Many environmentalists (understandably) point to our planet’s most prosperous nations to lead the battle on climate change and green energy. It is only logical to expect countries like the United States, which comprises a disproportionally large percentage of the global energy demands compared to its population, to invest in new technologies. Perhaps the main reason this has not happened so far is the smaller effect climate change has had on America; global warming affects poorer nations much more than richer ones.
It is therefore not surprising that countries with developing economies, namely China and India, have been investing greatly in clean energy. The benefits to these nations are broad: from increased to self-reliance to stable middle class jobs.
India became the first country increase regulations on LED bulbs, an effort that expects to eliminate 254 million metric tons of pollution due to reduced electricity production over a 15 year span.
Meanwhile, China is set to become the solar and wind energy capital of the world. In fact, the IEA (International Energy Agency) predicts that by the year 2021, over one third of the power produced by these means will be created in China. With the scale of their operations increasing daily, they are able to sell electricity at a rate of under $50/MWh, something that has never been done before.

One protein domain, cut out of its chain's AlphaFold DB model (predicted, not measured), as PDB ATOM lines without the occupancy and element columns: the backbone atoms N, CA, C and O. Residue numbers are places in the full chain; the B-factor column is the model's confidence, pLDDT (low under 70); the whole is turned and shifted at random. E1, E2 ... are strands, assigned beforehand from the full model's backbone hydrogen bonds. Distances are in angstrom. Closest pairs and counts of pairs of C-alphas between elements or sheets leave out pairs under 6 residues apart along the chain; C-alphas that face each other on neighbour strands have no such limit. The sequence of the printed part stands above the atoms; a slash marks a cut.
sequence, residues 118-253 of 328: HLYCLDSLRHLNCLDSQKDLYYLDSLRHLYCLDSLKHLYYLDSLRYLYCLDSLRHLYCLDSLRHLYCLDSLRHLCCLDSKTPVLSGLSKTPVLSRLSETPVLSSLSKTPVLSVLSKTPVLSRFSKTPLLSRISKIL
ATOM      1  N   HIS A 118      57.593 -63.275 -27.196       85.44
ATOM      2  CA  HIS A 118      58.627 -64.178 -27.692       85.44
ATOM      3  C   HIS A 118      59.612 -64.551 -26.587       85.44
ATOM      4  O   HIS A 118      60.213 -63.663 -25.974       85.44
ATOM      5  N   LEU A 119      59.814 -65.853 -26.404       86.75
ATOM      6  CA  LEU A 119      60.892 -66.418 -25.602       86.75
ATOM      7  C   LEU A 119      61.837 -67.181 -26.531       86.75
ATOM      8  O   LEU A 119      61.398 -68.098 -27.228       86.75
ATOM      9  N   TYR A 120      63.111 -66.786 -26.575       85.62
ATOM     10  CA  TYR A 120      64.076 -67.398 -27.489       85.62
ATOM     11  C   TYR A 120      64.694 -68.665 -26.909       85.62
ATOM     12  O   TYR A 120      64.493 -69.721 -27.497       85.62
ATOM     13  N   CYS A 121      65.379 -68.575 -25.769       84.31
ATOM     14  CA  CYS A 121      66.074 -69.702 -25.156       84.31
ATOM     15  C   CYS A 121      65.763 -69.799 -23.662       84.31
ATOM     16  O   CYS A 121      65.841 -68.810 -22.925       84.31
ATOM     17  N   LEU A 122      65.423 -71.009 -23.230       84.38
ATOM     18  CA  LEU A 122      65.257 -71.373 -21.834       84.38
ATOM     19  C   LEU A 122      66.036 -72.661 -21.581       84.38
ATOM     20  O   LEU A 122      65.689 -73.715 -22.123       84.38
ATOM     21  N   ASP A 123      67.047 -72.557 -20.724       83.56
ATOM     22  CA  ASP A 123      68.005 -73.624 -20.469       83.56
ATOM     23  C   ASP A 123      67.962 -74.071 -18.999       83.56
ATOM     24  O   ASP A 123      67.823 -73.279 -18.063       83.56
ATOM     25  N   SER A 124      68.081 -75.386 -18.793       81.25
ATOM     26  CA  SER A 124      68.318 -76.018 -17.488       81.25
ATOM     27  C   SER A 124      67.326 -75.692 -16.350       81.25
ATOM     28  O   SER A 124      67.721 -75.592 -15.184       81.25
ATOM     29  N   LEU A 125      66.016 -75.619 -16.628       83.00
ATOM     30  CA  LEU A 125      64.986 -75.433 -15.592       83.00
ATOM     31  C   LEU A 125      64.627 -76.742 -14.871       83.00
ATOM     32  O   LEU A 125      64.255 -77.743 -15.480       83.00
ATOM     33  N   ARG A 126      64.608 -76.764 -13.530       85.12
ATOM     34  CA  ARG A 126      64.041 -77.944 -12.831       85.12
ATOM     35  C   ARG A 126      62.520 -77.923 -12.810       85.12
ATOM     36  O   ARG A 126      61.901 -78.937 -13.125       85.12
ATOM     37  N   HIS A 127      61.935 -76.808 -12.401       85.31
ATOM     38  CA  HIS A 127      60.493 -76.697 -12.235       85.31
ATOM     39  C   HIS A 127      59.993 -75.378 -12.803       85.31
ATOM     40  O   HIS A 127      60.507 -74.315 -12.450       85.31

These nations are not changing their energy infrastructure for purely humanitarian reasons. The IEA claims that over the next 25 years, all of the growth in power needs will be from nations such as China and India. With growing populations and economies, their actions are required to ensure stability amongst their citizens. They must also recognize that doing so will only further fuel growth in said economies, a positive feedback loop that is both profitable and sustainable.